Software Solved

Introducing .Net – Vendor support lifecycles

This is a series of blogs that will go through the vendor support lifecycles for the main technologies that we use and what options and approaches for upgrade paths there are available.

Recently, Microsoft have released into production the latest version of .net, their main application development technology. With this new release, version 5.0, they have consolidated the split between the .net framework and .net core (more on this later) and this event is a great time to review the current set of technologies that Software Solved use in our different services, and to talk about the best approach for keeping your software systems up to date and, more importantly, supported.

Let’s start with .net, while version 5 has brought the two mainstream versions of .net together with a clear view of what version to use for greenfield projects, the industry still has considerable investment in older versions so we can’t just write off nearly 20 years of existing technologies and only focus on the new shiny. Originally, there was the .net Framework. This is the framework that has been used to build and deploy .net based solutions since it was first released. Back in 2014 Microsoft announced the development of a new version of the .net framework, called .net Core. This was a re-write of .net, a faster more streamlined version, shedding some of the legacy functionality that was no longer relevant. .net Core was also implemented to be cross-platform so it was no longer tied directly to Windows. The first production release of .net core was released in 2016 and it has been the target of most enhancements and performance improvements for .net since.

Now, getting back to the point, what does this mean for long-term supportability for .net solutions? For the .net Framework, vendor support is linked to the version of Windows that that particular .net Framework version was included with. This then ties into Microsoft’s support model for their products. For Windows and the .net Framework, versions are covered by either ‘mainstream’ support or ‘extended’ support (or are out of support, of course). Mainstream support covers security functional issue resolution, while extended support still covers security fixes, but only critical functional issues that are major showstoppers. If you need support direct from Microsoft, it can become more expensive as the technologies you are using move into the extended support category.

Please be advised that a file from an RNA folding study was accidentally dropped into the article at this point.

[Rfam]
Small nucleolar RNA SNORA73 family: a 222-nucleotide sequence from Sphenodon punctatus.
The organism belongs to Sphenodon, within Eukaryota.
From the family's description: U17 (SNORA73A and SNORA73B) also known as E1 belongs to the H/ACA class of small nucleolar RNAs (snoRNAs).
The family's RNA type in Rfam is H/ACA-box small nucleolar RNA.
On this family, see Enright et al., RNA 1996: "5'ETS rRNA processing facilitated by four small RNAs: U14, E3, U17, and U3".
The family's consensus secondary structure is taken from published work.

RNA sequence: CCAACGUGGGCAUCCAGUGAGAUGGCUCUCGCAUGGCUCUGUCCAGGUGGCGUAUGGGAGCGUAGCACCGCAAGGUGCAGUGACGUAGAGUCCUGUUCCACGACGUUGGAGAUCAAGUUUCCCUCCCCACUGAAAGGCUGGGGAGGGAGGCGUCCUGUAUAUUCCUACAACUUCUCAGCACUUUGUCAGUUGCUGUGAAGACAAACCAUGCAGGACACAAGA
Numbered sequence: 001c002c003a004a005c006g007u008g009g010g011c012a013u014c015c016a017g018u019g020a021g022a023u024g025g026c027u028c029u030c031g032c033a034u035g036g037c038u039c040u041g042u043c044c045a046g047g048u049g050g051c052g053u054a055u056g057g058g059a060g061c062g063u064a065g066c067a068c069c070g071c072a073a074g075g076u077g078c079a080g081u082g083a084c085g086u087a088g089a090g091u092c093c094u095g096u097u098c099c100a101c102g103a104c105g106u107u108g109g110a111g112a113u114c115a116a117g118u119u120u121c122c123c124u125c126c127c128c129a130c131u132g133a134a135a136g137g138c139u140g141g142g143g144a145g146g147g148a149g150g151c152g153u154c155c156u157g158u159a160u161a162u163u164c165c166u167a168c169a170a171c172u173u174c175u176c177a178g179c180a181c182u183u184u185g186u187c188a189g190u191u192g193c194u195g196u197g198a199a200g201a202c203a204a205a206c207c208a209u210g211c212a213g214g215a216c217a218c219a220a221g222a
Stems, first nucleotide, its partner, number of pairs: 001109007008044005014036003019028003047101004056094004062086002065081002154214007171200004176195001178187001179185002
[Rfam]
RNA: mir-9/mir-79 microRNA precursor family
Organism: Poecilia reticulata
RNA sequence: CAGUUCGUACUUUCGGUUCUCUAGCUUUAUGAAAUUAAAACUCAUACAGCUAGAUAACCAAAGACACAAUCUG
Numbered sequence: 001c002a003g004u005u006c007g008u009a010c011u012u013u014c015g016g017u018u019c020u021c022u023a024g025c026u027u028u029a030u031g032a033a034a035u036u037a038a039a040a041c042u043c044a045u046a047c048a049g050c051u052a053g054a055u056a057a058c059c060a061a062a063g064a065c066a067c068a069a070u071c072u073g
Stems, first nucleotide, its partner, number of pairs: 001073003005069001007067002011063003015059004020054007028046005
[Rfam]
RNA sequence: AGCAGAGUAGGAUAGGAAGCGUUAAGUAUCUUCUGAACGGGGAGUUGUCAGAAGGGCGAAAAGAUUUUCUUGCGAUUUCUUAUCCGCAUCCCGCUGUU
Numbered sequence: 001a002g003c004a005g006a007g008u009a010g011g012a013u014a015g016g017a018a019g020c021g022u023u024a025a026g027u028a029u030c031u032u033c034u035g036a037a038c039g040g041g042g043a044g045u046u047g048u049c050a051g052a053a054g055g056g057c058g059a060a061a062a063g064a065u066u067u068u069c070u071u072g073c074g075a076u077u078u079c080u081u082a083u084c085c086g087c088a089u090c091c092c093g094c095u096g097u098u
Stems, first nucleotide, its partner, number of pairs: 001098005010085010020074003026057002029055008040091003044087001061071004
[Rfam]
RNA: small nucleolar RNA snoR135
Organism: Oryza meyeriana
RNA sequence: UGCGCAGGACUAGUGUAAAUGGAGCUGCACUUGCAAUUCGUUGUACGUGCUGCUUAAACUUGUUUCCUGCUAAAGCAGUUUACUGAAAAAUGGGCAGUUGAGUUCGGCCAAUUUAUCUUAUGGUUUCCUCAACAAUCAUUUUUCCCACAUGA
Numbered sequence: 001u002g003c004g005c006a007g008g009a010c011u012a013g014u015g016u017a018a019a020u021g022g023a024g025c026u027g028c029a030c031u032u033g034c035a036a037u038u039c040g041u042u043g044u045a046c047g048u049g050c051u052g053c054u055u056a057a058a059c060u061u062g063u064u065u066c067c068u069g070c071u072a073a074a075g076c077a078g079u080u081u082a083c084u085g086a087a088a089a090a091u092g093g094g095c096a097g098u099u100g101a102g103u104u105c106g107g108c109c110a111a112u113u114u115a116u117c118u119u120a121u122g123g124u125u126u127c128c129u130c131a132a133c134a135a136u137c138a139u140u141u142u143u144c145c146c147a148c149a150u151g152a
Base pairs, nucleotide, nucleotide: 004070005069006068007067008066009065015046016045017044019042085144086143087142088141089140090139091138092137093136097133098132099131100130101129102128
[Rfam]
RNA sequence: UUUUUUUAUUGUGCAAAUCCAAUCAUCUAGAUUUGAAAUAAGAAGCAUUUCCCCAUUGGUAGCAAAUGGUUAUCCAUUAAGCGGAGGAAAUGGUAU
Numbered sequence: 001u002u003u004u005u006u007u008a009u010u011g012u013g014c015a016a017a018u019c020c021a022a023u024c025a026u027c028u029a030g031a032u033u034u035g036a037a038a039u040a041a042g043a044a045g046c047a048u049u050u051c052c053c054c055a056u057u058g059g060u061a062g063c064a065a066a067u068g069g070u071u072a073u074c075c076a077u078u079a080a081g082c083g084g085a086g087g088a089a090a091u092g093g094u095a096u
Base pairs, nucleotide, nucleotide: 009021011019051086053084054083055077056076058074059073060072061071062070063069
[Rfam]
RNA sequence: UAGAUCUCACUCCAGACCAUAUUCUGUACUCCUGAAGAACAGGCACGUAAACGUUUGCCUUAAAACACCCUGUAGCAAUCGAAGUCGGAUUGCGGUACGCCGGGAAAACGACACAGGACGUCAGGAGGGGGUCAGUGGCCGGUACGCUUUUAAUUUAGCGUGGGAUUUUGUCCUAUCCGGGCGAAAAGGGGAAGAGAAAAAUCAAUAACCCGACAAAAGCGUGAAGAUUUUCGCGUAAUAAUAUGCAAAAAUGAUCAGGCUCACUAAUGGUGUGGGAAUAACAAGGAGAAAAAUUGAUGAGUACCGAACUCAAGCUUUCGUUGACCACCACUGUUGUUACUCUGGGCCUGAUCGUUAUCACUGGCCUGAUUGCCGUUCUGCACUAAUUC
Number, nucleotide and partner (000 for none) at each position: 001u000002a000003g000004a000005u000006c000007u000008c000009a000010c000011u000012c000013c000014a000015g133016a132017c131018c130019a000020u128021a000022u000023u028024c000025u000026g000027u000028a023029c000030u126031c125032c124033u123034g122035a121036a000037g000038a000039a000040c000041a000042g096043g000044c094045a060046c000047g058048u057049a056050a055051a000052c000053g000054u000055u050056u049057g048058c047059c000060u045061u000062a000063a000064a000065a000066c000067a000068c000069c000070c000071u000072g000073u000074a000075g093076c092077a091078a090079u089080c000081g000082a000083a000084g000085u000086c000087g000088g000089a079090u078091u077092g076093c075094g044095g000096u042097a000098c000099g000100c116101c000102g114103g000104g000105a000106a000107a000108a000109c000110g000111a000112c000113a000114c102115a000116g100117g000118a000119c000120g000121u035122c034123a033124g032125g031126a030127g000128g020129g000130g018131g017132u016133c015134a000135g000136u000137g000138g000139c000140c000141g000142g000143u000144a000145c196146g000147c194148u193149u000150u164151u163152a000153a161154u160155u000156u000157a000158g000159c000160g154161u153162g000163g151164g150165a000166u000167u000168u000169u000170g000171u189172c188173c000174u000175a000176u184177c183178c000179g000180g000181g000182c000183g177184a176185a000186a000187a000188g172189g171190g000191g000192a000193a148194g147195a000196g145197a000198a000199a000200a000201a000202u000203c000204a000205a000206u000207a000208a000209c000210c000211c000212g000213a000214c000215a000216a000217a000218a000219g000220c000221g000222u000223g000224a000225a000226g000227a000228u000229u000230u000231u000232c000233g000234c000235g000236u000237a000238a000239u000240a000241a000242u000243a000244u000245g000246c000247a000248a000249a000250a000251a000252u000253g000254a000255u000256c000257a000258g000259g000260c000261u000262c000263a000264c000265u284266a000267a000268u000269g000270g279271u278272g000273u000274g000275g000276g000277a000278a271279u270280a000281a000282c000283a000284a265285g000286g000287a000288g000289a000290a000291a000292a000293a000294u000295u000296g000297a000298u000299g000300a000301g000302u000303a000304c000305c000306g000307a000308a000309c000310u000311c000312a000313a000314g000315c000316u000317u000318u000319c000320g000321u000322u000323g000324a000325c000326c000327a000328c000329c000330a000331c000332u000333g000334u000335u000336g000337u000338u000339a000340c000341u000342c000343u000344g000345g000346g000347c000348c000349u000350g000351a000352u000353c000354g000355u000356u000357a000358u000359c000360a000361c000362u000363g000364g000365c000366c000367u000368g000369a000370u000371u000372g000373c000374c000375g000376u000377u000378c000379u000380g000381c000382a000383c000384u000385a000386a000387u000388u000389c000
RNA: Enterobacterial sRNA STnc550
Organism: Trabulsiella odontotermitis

Mainstream support usually lasts five years, with extended support lasting a further five years. The current latest version of the .net framework, 4.8, was released in 2019 and included in Windows 10 and Windows Server versions v1903 onwards. That means it will still be supported by Microsoft in 2029. If you’re relying on the .net Framework for your solutions, there’s no need to panic!

With .net Core, the support situation is different. Releases of .net Core are flagged as either LTS (Long Term Support) or ‘Current’. Major releases will alternate between LTS or Current release. LTS releases are supported for three years, or 12 months after the next LTS release, whichever is shorter. Current releases are only supported up to three months after the next release. Releases of .net Core are planned for every year.